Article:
Ivan Lendl is one of the great players of the Open-era. He was world No.1 for 270 weeks, was a winner of eight majors, was a two-time finalist at Wimbledon and won 94 career titles. He was inducted into the International Tennis Hall of Fame.
In more recent times when everyone is still at home not able to do much in tennis the subject of greatest of all time GOAT has been a topic of discussion all over again.
I spoke with Ivan, who I have been close friends with for 30+ years, about his thoughts on the matter.
CRAIG GABRIEL: I remember you telling me sometime ago about whether there could ever be or is it realistic for somebody to be the greatest of all time.
IVAN LENDL: I don’t think so because we have two different eras. In my mind there is one guy from the pre-Open tennis era even though he won his second Grand Slams in the post Open era but played most of his tennis n the pre Open era, won eleven majors, two Grand Slams and even if he had not won the Grand Slam in 1962, he would have won his share of majors between 1962 and 1968, and that’s Rod. I think he is the best in the pre-Open era.
And then you have the Open era where it is much easier to judge, and you just go be the records and we have a hell of a fight for who it will eventually be. I don’t think you can compare the two, you have to separate them.
GABRIEL: But even saying that, do you think it is still not fair enough because through generations equipment, courts, training, diets have all changed and that it’s more a case of looking at the greats of a generation, or not.
LENDL: You see I’m not looking at performance, I’m looking at results. Performance wise, today’s best player is the best player of all times. If you look at track and field or you look at swimming, there is no equipment, times have still gone lower and lower and lower and the athletes are better and better and better. But to me that’s not who is the greatest of all times but the greatest today is most likely the greatest up till now with the lowest times.
Is Usain Bolt the best track and fielder ever? Possibly. Clearly when he was running the times. To me it’s the results, who wins how many medals, how many Grand Slams and that’s what I judge it on in my mind, not on measurable performance.
GABRIEL: Do you now it is difficult to judge greatest of all time because they are all still much in play?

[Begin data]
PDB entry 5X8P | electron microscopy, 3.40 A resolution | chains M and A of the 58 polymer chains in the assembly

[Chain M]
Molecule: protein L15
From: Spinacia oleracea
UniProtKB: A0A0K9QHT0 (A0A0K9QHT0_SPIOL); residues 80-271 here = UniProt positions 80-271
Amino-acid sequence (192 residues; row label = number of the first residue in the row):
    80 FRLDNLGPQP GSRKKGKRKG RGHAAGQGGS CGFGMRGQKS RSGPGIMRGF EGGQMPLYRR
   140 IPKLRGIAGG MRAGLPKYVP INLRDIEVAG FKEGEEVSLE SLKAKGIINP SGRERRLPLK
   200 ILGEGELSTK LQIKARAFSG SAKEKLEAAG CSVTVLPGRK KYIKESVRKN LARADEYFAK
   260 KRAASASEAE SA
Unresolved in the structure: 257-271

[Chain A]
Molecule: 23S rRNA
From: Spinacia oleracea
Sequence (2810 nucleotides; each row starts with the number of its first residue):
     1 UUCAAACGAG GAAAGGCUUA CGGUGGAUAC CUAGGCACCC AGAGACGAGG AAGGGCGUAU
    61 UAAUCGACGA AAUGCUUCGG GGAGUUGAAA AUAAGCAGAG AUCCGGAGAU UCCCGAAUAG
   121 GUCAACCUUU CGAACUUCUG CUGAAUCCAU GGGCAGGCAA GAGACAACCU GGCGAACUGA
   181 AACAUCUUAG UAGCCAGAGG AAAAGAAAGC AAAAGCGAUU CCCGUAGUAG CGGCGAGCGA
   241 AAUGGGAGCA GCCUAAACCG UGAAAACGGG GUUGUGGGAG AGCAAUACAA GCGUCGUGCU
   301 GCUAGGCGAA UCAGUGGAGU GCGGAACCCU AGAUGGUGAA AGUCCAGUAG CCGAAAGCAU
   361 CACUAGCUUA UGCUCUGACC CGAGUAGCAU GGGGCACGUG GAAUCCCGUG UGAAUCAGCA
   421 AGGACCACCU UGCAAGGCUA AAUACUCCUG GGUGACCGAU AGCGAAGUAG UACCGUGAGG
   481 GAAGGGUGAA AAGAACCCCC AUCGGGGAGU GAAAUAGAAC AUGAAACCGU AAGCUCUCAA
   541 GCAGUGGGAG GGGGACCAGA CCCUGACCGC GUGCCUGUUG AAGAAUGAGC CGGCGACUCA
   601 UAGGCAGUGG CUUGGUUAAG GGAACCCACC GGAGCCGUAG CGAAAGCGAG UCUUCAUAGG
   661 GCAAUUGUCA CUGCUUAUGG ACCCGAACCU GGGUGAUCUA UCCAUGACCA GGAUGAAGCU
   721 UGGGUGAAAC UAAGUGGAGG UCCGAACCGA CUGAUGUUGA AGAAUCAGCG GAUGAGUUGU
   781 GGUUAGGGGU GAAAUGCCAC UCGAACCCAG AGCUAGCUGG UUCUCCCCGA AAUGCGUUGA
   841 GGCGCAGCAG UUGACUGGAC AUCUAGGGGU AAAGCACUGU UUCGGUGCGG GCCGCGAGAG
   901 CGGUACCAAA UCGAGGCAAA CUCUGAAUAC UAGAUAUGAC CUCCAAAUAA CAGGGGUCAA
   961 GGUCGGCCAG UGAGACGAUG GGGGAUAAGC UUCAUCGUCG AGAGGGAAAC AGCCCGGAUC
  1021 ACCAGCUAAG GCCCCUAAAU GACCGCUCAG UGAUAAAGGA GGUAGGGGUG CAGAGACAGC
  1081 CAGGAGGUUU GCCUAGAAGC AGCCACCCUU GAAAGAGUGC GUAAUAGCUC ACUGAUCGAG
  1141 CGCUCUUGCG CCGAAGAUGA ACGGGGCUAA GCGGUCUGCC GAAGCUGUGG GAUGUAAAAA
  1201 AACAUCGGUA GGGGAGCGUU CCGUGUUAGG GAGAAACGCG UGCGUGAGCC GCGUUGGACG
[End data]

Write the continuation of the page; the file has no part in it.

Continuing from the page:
LENDL: Yeah. It’s between Novak, Rafa And Roger on who ends up with the most majors and who is considered the best of all times in the Open-era. That chapter is not written and its going to be fascinating to watch, like in golf. We are very fortunate to watch Tiger chase down Jack. I would have never thought after Pete got to 14 that it was not going to stand for a long time and all of a sudden there is going to be three guys who are going to thrash his record. Who would have thought that, right?
GABRIEL: And who would have thought Pete would knock off Roy Emerson’s record, which he did.
LENDL: Well that was more realistic because you could see that people were getting to eight and seven and so on so that was going to happen and then question was when but once Pete got to 14 I never though it was going to get thrashed like it did by these three guys.
GABRIEL: So, could you say with Roger at 20 Rafa at 19, Novak at 17, that Roger is the greatest of the open-era because of the fact that their careers have not ended as yet?
LENDL: I’m not going to say. All you can say at the moment is that Roger is leading the race, the race has not been finished. When they retire the race will be finished and you will be able to judge. At the moment Roger is ahead in the race but the race is far from over.
GABRIEL: You were just saying how you judge it is not on performance but what you have achieved, so what areas do you bring into that? Is it the number of weeks at No.1, is it the majors, is it the overall titles, it is having won every Masters 1000, is it having a better head to head record over the others, what do you bring into the equation?
LENDL: I think a little bit of all but mostly the majors. The majors are what you are judged by, at least that’s what in my mind people are being judged by and what I judge people by. The rest of it yes, the number of weeks at No1, the number of year-end No1s, yes the number of ATP season-ending titles, things like that.
The little exception I think is if someone from the 80’s was in there, judging this with the number of 1000 wins would not be fair because they came later on, and some guys didn’t have a chance. With these three guys it doesn’t matter as they all played at the same time and had the same opportunities.
The LPGA has created a fifth major and in my mind that’s not fair, they have five chances in a year to win a major and in the past there was only four so if some gets to 13 but another retired played was at 12 but only had four chances a year, who is the better player?